3.) Snake Bites: Snake bites although relatively uncommon can be extremely serious. The most common venomous bites occur from coral snakes and rattlesnakes. Most often these bites will occur in the mouth, face, or paws and are difficult to find. Clinical signs associated with coral snake bites are associated with its effects on the nervous system (muscle paralysis and difficulty breathing for example) and can take as long as 18 hours post envenomation to be seen.
Rattlensake envenomations show similar signs including difficulty breathing, clotting abrnoamlities, cardiovascular shock, and eventually organ failure. It is extremely important to keep your pets safe and on a leash in known snake country and to seek veterinary care (even if clinical signs are not noted) if a bite is witnessed.
4.) Rodenticides: There are many various types of rodenticides on the market used to control mice and rats in our homes. All of these types however are dangerous to our pets in different ways. The most common type of rodenticide is the anticoagulant form, which works by preventing the blood from clotting. When ingested, this toxin causes the animal to spontaneously bleed often seen coming from the nose or mouth. This bleeding, however, is not usually seen for 2-3 days after ingestion. Before this time, little to no clinical signs are noted. Because of the effects of this type of rodenticide noted on wildlife many companies have begun to switch from anticoagulant compounds to those containing bromethalin.
Bromethalin is a neurotoxin that causes fluid buildup within the brain and spinal cord resulting in central nervous system changes like depression, abnormal behavior, paralysis, and seizures. These signs can be noted anywhere between 2-24 hours after ingestion. Unlike the anticoagulant rodenticides however, there is no antidote for bromethalin thus early detection and decontamination by a veterinarian is essential. The final type of rodenticide contains cholecalciferol which is essentially Vitamin D. When ingested, a Vitamin D toxicosis is induced causing a significant elevation in blood calcium eventually leading to renal failure and death. Whenever ingestion of any rodenticide is suspected, it is incredibly important to seek veterinary care and bring the packaging so as to know which type of rodenticide we may be dealing with.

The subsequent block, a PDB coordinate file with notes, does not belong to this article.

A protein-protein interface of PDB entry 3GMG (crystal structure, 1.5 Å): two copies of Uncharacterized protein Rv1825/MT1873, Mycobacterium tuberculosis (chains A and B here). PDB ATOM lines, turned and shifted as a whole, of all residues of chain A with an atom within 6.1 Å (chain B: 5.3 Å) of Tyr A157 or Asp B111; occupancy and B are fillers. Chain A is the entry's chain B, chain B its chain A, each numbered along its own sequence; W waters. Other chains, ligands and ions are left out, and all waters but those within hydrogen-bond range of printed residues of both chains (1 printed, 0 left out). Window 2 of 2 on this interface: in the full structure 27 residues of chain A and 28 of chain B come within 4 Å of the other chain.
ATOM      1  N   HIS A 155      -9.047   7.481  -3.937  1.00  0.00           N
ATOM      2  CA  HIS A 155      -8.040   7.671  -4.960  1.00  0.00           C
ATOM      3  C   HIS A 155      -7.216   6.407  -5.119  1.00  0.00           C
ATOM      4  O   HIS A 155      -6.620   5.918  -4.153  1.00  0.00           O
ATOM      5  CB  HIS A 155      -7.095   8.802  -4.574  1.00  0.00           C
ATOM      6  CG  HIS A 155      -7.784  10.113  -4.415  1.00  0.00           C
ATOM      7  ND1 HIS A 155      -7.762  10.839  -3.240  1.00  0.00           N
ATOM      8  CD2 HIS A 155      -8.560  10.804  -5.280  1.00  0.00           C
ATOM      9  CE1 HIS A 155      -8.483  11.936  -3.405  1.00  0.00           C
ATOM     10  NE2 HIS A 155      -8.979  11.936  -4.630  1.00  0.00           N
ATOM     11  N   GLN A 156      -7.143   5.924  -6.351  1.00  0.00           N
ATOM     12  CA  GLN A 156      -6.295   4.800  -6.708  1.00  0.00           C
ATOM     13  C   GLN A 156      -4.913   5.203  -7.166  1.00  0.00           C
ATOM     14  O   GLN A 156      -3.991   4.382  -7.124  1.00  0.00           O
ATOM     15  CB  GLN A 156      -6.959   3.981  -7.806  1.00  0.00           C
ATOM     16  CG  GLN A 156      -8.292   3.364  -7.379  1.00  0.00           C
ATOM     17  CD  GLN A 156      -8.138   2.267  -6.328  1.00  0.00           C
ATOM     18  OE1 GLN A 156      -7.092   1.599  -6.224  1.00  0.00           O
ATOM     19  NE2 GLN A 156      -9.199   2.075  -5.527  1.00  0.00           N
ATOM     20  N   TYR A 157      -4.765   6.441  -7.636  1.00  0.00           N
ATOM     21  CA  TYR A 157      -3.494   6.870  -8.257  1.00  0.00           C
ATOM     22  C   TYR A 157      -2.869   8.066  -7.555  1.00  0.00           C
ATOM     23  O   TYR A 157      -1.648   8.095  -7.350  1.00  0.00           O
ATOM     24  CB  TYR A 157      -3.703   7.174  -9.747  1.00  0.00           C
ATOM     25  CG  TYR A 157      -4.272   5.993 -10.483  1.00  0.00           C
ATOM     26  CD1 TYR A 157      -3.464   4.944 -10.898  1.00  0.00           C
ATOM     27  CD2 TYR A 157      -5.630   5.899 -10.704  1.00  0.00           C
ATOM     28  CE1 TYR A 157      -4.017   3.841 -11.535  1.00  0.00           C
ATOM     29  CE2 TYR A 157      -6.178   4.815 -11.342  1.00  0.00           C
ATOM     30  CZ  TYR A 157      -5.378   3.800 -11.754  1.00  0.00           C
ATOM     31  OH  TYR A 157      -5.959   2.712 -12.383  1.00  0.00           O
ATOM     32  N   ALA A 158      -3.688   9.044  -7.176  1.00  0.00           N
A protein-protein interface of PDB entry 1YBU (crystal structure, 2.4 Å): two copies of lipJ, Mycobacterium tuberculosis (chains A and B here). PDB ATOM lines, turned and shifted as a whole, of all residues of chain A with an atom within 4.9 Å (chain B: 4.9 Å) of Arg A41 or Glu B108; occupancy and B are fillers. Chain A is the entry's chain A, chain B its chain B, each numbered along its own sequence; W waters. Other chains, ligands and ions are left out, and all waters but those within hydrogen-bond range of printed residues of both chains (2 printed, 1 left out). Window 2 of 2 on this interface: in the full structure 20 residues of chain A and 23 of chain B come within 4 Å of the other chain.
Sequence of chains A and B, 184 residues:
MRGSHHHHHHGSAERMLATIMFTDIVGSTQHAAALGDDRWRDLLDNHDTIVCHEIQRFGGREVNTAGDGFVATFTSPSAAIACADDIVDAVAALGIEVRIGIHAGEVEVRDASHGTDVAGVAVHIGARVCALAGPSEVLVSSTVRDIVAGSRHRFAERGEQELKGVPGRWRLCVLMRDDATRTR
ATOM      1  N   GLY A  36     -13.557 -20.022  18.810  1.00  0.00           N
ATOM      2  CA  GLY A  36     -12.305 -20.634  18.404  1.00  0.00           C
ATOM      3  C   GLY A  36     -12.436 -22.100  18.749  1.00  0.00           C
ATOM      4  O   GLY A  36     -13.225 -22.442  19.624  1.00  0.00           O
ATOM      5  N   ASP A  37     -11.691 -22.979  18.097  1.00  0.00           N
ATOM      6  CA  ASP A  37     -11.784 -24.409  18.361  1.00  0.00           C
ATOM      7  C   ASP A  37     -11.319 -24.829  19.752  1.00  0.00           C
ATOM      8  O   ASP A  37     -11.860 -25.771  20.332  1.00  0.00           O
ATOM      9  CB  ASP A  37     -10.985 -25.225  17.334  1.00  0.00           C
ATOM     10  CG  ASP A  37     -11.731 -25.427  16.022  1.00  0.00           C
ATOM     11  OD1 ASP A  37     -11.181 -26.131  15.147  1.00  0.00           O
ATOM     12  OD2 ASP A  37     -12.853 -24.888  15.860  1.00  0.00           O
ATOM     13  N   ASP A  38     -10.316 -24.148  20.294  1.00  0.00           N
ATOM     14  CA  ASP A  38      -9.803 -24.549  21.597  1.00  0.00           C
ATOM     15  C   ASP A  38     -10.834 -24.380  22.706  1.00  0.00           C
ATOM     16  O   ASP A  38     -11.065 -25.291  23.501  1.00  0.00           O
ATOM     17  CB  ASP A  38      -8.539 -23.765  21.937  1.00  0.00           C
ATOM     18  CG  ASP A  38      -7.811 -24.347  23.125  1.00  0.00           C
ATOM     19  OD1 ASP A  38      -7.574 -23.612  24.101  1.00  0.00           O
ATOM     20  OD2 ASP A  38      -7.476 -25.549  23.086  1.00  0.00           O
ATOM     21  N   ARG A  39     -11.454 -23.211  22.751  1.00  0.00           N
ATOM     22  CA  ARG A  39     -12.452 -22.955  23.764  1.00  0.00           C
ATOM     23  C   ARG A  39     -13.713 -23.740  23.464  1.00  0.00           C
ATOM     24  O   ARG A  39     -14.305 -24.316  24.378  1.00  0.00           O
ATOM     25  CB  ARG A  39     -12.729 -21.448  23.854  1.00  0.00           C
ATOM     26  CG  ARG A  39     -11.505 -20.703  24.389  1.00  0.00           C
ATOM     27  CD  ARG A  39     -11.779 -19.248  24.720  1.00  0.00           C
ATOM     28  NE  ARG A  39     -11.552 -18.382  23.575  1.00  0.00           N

5.) Biotoxins: A biotoxin is a toxin produced by or inherent in a living organism. The most common seen in veterinary medicine include mushrooms and lilies. There are many different species of mushrooms and only a few of them are actually toxic to dogs and cats. Unfortunately, there is no definitive way to distinguish toxic vs. non-toxic mushrooms. Clinical signs of toxicity include vomiting and diarrhea within 24 hours of ingestion and neurological signs such as ataxia (drunken walking), seizures, and coma within 36 to 48 hours. Although mushroom toxicity is rare, a veterinarian should address any exposure.
Although lilies are a very common decorative household and garden plant, they can pose a very serious threat especially to cats. The specific toxin within the plant has not been identified but ingestion of any part of the plant; even the pollen can cause severe side effects. Early signs involve GI upset (vomiting, lethargy, anorexia) and can occur within 6-12 hours post ingestion. They then progress to kidney failure and potentially death. Neurological changes have also been noted in some cats. The ingestion of even 1 or 2 plant pieces can cause issues so keeping these plants out of reach from your pets and seeking veterinary care when exposure is noted is very important.
6.) Automotive Products: Antifreeze is by far the most common automotive product ingested by our pets due to its sweet taste. The main component in antifreeze is ethylene glycol. The toxic dose is estimated at 4.2-6.6ml/kg in dogs and 1.5ml/kg in cats. When ingested, ethylene glycol is rapidly absorbed from the GI tract and clinical signs occur in 3 stages. The first stage can occur anywhere from 30 minutes to 12 hours after ingestion and is described similar to that of alcohol intoxication in people (nausea, vomiting, drunken walking). The second stage can occur anytime 12-24 hours after ingestion where signs dissipate in most dogs and they appear to “recover.” The 3rd and final stage is the most severe and results in kidney failure and potentially seizures and death. Because of its rapid absorption, early detection of ingestion is extremely important. Once at the veterinarian however, there is an antidote if needed.
If you ever have questions at any time about a potential toxicity, feel free to contact us or any of the animal poison control centers listed below (please note an associated call fee applies for these organizations):